again thanks for all the inspiration you are giving me, almost every day I see another item in your garage and I think hmmm I like that, I want that
I have a question, is that a (Original) Milton driveway bell above the man door?

Attachment 251197

I'm thinking of installing one myself.

Hugo.
Hugo, from reading your thread, your workmanship is second to none. Clearly you are enjoining the process as much as I am. That's at least half the fun isn't it?

I did briefly mention the driveway bell...



...many, many posts ago but here is some additional information on it. As you know, over the years there have been several manufacturers of driveway bells, with Milton arguably the best known. In fact they are still being made and you can buy a brand new one for around $50 on Amazon no less. But I wanted a vintage driveway bell which I felt was more fitting to the shop and one that was a little unusual. Note the copper "L" fitting through the wall and the clear tube....now hold that thought.



This one is not a Milton and I'm not sure who did make it. There was no information on the unit itself, just the embossed "L" on the lower bell case. I've seen a few others like like it, but not many. I did find a date on the back before it was restored, 1962, so that's my guess when it was made. I have zero pictures of it before or during restoration. That was done long before I realized there was some interest in such things. Who knew? It was disassembled, cleaned, painted (again, long before I knew about Rick and his powder coating skills) and I had the bell and attachment acorn nut re-chromed. Milton bells just ring twice with a ding, ding. This one will ring the bell continuously as long as the points under the black dome are in contact with each other. So if someone parks...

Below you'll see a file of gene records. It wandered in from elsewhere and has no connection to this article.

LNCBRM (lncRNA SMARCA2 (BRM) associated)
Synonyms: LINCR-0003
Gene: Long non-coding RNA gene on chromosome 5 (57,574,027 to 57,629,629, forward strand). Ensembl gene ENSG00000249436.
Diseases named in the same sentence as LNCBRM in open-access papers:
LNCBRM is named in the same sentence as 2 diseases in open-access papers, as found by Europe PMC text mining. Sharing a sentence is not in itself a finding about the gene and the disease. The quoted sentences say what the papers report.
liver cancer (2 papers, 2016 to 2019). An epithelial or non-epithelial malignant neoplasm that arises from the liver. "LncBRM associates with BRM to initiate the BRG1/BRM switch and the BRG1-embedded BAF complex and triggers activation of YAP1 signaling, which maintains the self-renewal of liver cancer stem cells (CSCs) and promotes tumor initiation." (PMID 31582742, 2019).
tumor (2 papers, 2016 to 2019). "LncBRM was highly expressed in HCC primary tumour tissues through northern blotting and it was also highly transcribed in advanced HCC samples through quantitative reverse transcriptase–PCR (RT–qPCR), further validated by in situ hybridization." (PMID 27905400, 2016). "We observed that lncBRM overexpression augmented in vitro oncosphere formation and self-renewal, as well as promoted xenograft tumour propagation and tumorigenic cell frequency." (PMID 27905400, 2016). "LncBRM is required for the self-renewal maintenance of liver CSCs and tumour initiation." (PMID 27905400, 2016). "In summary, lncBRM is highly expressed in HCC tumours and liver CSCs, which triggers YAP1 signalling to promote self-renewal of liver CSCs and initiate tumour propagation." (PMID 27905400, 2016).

..right on top of the air line stretched across the driveway the bell will continue to ring until the air in the line equalizes and the bellows under the dome relaxes and the points are no longer in contact with each other. That takes about 30 seconds, I made sure there were no air leaks in the various lines.